There are many ways you can travel from Denmark to Norway. And being half Norwegian, I have tried most of them growing up, as we would visit my maternal grandparents for summer and Christmas holidays, and more.


I have flown to Fornebu, and later Gardermoen Airport. I have twice taken the train from Copenhagen. I have travelled by ferry, Copenhagen-Oslo, Frederikshavn-Oslo, or even Hundested-Sandefjord, where an infamous trip on a ship named Gelting Nord had many of us seasick. On that trip, I would have been younger than my oldest daughter is now. What are the memories that will shape her life?

For me the memory, despite the alternative routes, will primarily be driving on E6, the main road through Sweden from Copenhagen to Oslo. This is our family storytelling, and we have travelled the route often enough to recognize and appreciate the waypoints and notice the changes.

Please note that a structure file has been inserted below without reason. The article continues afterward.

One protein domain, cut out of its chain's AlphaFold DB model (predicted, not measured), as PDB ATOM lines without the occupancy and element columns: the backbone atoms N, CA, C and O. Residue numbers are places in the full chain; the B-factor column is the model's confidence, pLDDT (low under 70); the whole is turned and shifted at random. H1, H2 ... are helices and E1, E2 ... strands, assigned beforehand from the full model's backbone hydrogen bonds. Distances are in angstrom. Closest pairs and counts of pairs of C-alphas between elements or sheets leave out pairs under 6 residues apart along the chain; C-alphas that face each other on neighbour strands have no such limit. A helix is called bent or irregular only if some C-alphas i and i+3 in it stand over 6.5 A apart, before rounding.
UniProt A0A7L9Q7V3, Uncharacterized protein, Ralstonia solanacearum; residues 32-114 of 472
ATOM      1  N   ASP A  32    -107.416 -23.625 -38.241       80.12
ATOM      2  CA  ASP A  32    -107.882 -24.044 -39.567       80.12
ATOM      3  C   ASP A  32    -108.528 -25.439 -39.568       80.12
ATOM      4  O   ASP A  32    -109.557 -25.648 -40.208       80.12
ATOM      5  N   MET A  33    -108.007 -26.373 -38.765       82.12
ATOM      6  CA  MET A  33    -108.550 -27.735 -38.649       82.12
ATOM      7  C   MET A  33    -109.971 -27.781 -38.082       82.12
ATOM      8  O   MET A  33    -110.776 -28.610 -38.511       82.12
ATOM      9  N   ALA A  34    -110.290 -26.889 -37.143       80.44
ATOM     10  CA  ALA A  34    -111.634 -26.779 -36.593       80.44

The first section in Sweden would resemble Denmark: flat and uneventful. But before long we would scale the massive Hallandsås, bigger than any hill in Denmark, and with long queues of trucks in the old days before freeway standards.

North of Varberg we would reach the first tunnel: an early harbinger of the mountainous land which was our destination. The number and length of tunnels would intensify as we proceeded north, and has also increased over time. As kids the sport was to hold our breath for the duration of the tunnel.


There was Gothenburg, the big city we only knew from the freeway: heavy traffic, a tunnel under the river, a high bridge across it, and potentially a pit stop at Burger King.